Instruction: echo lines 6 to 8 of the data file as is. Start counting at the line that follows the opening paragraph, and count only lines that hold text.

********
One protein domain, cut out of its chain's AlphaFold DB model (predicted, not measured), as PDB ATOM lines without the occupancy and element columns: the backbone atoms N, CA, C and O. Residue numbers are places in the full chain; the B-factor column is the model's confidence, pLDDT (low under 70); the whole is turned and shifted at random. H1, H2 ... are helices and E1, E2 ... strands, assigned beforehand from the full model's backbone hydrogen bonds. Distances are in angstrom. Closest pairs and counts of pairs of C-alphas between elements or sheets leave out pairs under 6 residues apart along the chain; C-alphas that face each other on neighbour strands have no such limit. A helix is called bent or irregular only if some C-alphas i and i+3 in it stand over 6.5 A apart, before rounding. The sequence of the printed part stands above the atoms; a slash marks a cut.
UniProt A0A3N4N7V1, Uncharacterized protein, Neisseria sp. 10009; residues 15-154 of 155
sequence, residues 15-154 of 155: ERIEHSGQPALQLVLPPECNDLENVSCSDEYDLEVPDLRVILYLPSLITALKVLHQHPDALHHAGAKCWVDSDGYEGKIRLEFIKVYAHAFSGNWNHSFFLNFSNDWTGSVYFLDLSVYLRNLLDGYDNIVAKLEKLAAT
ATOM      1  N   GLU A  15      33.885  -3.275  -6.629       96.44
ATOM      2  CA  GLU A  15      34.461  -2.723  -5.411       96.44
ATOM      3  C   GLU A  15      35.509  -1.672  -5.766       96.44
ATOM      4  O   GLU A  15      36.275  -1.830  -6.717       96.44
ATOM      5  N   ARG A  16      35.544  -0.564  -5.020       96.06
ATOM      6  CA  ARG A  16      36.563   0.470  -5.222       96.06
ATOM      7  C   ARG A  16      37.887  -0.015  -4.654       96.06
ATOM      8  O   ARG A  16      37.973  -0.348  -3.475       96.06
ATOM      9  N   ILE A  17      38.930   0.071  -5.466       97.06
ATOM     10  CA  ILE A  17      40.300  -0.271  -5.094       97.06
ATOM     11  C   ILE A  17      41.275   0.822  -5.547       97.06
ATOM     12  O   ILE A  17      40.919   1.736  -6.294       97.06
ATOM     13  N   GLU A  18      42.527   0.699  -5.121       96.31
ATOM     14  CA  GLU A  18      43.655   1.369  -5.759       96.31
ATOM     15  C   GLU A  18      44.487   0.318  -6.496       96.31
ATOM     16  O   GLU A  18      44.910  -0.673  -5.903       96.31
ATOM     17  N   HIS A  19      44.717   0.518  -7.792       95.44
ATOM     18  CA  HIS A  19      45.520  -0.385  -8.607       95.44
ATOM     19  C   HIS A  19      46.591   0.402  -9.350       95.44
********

ATOM      4  O   GLU A  15      36.275  -1.830  -6.717       96.44
ATOM      5  N   ARG A  16      35.544  -0.564  -5.020       96.06
ATOM      6  CA  ARG A  16      36.563   0.470  -5.222       96.06